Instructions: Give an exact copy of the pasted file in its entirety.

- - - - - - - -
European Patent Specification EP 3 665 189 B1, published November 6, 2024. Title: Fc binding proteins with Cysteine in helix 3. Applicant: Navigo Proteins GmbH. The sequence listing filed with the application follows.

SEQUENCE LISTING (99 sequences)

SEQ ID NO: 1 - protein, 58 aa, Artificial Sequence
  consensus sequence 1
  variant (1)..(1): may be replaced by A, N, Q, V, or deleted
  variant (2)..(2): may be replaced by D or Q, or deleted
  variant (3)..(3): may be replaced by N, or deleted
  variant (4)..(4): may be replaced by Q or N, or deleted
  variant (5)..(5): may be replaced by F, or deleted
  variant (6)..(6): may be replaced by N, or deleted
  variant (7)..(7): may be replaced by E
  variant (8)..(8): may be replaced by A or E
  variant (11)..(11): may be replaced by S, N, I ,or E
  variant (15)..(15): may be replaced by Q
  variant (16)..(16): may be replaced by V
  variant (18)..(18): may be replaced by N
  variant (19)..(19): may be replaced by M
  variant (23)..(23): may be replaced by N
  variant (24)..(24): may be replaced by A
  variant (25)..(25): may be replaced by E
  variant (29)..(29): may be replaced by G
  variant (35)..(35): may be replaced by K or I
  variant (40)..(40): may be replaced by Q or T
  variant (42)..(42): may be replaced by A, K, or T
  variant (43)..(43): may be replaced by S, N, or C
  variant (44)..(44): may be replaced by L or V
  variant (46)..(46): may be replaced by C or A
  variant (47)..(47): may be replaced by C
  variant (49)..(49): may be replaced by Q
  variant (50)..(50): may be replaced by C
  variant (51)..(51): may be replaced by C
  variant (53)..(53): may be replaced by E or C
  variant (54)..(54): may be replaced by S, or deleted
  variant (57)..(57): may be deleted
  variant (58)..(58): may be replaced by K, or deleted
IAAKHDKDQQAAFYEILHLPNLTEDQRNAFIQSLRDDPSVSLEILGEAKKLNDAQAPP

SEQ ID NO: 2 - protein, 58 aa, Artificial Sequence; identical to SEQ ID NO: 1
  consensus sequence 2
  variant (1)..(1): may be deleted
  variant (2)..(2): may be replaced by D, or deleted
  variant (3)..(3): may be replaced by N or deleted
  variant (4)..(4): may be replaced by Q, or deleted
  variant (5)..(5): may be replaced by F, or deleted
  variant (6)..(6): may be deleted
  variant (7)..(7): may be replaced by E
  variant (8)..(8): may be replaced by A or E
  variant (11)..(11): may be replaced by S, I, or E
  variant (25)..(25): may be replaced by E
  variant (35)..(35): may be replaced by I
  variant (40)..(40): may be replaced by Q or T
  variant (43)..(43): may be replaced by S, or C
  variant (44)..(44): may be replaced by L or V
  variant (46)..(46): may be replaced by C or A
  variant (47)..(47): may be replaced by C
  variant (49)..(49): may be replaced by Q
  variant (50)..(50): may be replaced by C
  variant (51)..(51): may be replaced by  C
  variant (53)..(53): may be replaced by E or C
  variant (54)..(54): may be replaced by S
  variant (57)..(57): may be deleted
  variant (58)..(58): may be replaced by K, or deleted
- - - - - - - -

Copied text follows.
European Patent Specification EP 3 665 189 B1, published November 6, 2024. Title: Fc binding proteins with Cysteine in helix 3. Applicant: Navigo Proteins GmbH. The sequence listing filed with the application follows.

SEQUENCE LISTING (99 sequences)

SEQ ID NO: 1 - protein, 58 aa, Artificial Sequence
  consensus sequence 1
  variant (1)..(1): may be replaced by A, N, Q, V, or deleted
  variant (2)..(2): may be replaced by D or Q, or deleted
  variant (3)..(3): may be replaced by N, or deleted
  variant (4)..(4): may be replaced by Q or N, or deleted
  variant (5)..(5): may be replaced by F, or deleted
  variant (6)..(6): may be replaced by N, or deleted
  variant (7)..(7): may be replaced by E
  variant (8)..(8): may be replaced by A or E
  variant (11)..(11): may be replaced by S, N, I ,or E
  variant (15)..(15): may be replaced by Q
  variant (16)..(16): may be replaced by V
  variant (18)..(18): may be replaced by N
  variant (19)..(19): may be replaced by M
  variant (23)..(23): may be replaced by N
  variant (24)..(24): may be replaced by A
  variant (25)..(25): may be replaced by E
  variant (29)..(29): may be replaced by G
  variant (35)..(35): may be replaced by K or I
  variant (40)..(40): may be replaced by Q or T
  variant (42)..(42): may be replaced by A, K, or T
  variant (43)..(43): may be replaced by S, N, or C
  variant (44)..(44): may be replaced by L or V
  variant (46)..(46): may be replaced by C or A
  variant (47)..(47): may be replaced by C
  variant (49)..(49): may be replaced by Q
  variant (50)..(50): may be replaced by C
  variant (51)..(51): may be replaced by C
  variant (53)..(53): may be replaced by E or C
  variant (54)..(54): may be replaced by S, or deleted
  variant (57)..(57): may be deleted
  variant (58)..(58): may be replaced by K, or deleted
IAAKHDKDQQAAFYEILHLPNLTEDQRNAFIQSLRDDPSVSLEILGEAKKLNDAQAPP

SEQ ID NO: 2 - protein, 58 aa, Artificial Sequence; identical to SEQ ID NO: 1
  consensus sequence 2
  variant (1)..(1): may be deleted
  variant (2)..(2): may be replaced by D, or deleted
  variant (3)..(3): may be replaced by N or deleted
  variant (4)..(4): may be replaced by Q, or deleted
  variant (5)..(5): may be replaced by F, or deleted
  variant (6)..(6): may be deleted
  variant (7)..(7): may be replaced by E
  variant (8)..(8): may be replaced by A or E
  variant (11)..(11): may be replaced by S, I, or E
  variant (25)..(25): may be replaced by E
  variant (35)..(35): may be replaced by I
  variant (40)..(40): may be replaced by Q or T
  variant (43)..(43): may be replaced by S, or C
  variant (44)..(44): may be replaced by L or V
  variant (46)..(46): may be replaced by C or A
  variant (47)..(47): may be replaced by C
  variant (49)..(49): may be replaced by Q
  variant (50)..(50): may be replaced by C
  variant (51)..(51): may be replaced by  C
  variant (53)..(53): may be replaced by E or C
  variant (54)..(54): may be replaced by S
  variant (57)..(57): may be deleted
  variant (58)..(58): may be replaced by K, or deleted